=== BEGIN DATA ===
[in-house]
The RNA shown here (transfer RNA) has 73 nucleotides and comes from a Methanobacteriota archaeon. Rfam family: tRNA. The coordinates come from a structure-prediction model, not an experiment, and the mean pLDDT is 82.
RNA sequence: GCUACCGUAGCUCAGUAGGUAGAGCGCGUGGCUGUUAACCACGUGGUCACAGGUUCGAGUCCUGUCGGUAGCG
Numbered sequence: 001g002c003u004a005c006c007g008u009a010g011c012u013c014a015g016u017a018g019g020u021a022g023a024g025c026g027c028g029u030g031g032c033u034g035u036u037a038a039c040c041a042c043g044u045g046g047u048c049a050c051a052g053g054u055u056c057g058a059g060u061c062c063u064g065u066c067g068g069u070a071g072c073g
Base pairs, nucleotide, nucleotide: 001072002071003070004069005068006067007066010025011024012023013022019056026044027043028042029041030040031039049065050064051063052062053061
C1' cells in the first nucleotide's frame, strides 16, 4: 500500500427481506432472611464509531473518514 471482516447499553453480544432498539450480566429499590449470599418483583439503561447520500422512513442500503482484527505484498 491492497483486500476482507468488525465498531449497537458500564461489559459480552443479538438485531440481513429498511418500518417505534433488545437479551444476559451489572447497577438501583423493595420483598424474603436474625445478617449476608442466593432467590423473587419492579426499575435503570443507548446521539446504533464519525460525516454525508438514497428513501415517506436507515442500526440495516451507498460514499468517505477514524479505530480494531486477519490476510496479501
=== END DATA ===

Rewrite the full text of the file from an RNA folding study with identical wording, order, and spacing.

[in-house]
The RNA shown here (transfer RNA) has 73 nucleotides and comes from a Methanobacteriota archaeon. Rfam family: tRNA. The coordinates come from a structure-prediction model, not an experiment, and the mean pLDDT is 82.
RNA sequence: GCUACCGUAGCUCAGUAGGUAGAGCGCGUGGCUGUUAACCACGUGGUCACAGGUUCGAGUCCUGUCGGUAGCG
Numbered sequence: 001g002c003u004a005c006c007g008u009a010g011c012u013c014a015g016u017a018g019g020u021a022g023a024g025c026g027c028g029u030g031g032c033u034g035u036u037a038a039c040c041a042c043g044u045g046g047u048c049a050c051a052g053g054u055u056c057g058a059g060u061c062c063u064g065u066c067g068g069u070a071g072c073g
Base pairs, nucleotide, nucleotide: 001072002071003070004069005068006067007066010025011024012023013022019056026044027043028042029041030040031039049065050064051063052062053061
C1' cells in the first nucleotide's frame, strides 16, 4: 500500500427481506432472611464509531473518514 471482516447499553453480544432498539450480566429499590449470599418483583439503561447520500422512513442500503482484527505484498 491492497483486500476482507468488525465498531449497537458500564461489559459480552443479538438485531440481513429498511418500518417505534433488545437479551444476559451489572447497577438501583423493595420483598424474603436474625445478617449476608442466593432467590423473587419492579426499575435503570443507548446521539446504533464519525460525516454525508438514497428513501415517506436507515442500526440495516451507498460514499468517505477514524479505530480494531486477519490476510496479501